When government administrations change we can expect a change in the political spin, but anyone who has studied Commonwealth budgets over the years will have noticed something far more significant than swings between Labor and Coalition priorities. There has been a slow shift in the way governments explain their budgetary priorities.
Over many years the budget has morphed from an economic statement explaining how the government allocates resources, to a fiscal statement. The emphasis has shifted to explaining how the government will manage the budget surplus or deficit, and therefore government debt. Over the last few years what passes for an “economic debate” has tended to focus on the fiscal deficit, as if balancing the budget were the hallmark of sound economic management. Much of the detail about appropriations has been dropped.
For example, 25 years ago in 1990, it was far easier for someone to assess how Commonwealth outlays on tertiary education or pharmaceutical benefits had changed over the years. In that budget they could have simply turned to the table of outlays by function and sub-function to get a 14 year picture – ten years of history, and four years of the budget and forward estimates.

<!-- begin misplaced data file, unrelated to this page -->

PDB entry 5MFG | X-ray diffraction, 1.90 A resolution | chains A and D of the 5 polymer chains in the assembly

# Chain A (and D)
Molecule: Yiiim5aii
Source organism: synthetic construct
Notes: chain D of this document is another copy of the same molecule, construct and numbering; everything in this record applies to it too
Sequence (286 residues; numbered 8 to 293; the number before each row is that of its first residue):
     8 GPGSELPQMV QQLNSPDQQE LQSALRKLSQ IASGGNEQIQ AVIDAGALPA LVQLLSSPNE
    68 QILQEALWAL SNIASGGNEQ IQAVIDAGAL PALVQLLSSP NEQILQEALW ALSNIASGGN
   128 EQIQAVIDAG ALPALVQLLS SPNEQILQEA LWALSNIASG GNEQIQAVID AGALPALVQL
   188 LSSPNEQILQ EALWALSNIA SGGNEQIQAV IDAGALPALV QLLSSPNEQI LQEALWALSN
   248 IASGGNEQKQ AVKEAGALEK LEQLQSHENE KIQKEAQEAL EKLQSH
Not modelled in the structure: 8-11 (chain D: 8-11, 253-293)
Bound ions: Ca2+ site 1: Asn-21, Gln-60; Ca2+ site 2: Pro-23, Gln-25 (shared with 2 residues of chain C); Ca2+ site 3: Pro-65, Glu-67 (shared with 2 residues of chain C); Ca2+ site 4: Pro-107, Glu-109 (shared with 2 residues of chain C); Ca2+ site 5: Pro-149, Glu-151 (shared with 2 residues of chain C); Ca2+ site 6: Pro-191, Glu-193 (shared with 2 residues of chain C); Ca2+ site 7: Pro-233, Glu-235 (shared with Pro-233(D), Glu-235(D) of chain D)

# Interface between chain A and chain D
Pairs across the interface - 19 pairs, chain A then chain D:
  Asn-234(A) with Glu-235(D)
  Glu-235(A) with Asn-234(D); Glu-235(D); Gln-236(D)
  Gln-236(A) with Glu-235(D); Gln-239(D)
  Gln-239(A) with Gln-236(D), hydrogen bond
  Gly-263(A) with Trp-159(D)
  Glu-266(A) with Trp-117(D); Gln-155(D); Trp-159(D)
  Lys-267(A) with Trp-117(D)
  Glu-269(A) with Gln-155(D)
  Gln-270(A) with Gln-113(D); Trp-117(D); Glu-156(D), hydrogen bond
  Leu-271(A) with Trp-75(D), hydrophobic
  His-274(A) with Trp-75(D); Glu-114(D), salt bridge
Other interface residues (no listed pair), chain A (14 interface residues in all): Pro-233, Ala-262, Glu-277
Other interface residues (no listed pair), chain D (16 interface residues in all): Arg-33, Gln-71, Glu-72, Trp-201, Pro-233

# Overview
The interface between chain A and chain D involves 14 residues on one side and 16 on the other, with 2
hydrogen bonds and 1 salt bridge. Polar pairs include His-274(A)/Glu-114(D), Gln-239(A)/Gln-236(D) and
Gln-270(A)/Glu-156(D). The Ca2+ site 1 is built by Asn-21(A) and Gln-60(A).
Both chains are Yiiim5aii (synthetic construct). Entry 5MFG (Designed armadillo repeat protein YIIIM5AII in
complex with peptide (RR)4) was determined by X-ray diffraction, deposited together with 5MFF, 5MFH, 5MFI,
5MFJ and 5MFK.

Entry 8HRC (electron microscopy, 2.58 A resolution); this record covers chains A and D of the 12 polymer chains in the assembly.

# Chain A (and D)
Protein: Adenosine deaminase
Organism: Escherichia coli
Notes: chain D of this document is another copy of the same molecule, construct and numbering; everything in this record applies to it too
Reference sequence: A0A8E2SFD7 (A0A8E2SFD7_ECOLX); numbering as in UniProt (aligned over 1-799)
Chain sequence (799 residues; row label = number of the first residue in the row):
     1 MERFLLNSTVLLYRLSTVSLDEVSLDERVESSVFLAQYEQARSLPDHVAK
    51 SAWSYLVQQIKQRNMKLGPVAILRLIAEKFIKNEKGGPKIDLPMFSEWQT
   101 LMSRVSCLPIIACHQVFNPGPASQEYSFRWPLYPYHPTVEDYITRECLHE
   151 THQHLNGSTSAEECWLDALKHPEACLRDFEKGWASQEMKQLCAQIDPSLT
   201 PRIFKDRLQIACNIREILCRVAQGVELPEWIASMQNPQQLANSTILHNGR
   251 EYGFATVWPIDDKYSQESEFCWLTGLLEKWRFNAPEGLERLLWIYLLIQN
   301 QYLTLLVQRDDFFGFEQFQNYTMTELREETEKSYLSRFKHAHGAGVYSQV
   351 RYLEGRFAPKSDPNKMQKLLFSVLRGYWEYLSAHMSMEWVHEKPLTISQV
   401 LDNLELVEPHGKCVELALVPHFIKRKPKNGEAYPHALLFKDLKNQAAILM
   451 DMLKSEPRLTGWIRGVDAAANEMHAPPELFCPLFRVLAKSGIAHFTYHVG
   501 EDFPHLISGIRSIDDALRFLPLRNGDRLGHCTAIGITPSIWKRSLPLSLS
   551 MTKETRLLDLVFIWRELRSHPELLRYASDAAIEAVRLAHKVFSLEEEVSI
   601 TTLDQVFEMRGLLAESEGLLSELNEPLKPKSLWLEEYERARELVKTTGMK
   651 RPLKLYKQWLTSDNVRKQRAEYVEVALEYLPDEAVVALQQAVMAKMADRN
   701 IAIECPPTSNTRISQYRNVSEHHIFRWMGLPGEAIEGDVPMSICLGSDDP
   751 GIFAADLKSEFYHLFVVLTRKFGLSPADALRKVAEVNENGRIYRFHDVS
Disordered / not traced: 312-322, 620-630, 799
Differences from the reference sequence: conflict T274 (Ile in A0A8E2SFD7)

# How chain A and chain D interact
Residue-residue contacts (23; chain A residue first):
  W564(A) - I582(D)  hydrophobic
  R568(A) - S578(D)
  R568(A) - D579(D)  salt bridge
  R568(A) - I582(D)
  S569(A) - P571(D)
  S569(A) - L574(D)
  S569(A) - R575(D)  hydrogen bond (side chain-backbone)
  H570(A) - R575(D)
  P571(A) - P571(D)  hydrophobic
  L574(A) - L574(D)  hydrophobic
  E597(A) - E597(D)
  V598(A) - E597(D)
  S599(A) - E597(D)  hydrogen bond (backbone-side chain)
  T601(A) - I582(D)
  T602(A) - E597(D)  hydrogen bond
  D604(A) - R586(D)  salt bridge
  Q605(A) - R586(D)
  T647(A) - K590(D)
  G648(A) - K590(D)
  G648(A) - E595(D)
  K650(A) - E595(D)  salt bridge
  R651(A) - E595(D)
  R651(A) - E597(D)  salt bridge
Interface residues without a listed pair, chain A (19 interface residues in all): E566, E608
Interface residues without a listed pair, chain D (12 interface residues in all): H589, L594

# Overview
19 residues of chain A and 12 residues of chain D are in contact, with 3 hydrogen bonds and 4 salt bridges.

Figure 1 from Budget Paper 1 for 1990-91 shows the first of six pages of such detail for that year, where 95 sub-functions are tabulated.
Figure 2 shows another table, covering the same 14 year period, in which distinctions are drawn between current and capital outlays and between transfers to individuals and government “own purpose” outlays – crucial issues in any debate about the “size” of government.
It’s not that such information has been suppressed under the Official Secrets Act. It’s still somewhere (not always in the same place), in historical budget papers. But its collation would be a major research task, and practically impossible for someone pressed to make a comment on the budget.
That detail last appeared in 1998, Treasurer Peter Costello’s third budget. Since then budget documentation hasn’t become slimmer. Rather, such detailed economic data has been replaced by a great deal of extra financial data.
Emphasis has shifted from explaining “what is the government doing with our taxes?” to “what is the government doing to manage its finances?”. It’s as if we are no longer citizens who trust government to attend to our collective needs. Instead we have become mere shareholders in a financial institution, indifferent to how that institution invests, so long as it covers its risks and does not accumulate too much debt.
Politics trumps economics
While most budget documentation is written in deadpan bureaucratise, some documents (besides the budget speech) are in a much more politicised style. There are often one-off publications, such as last year’s “Partnership for Regional Growth” – a document pulling together appropriations in different portfolios to promote the government’s bounties for those living outside our capital cities.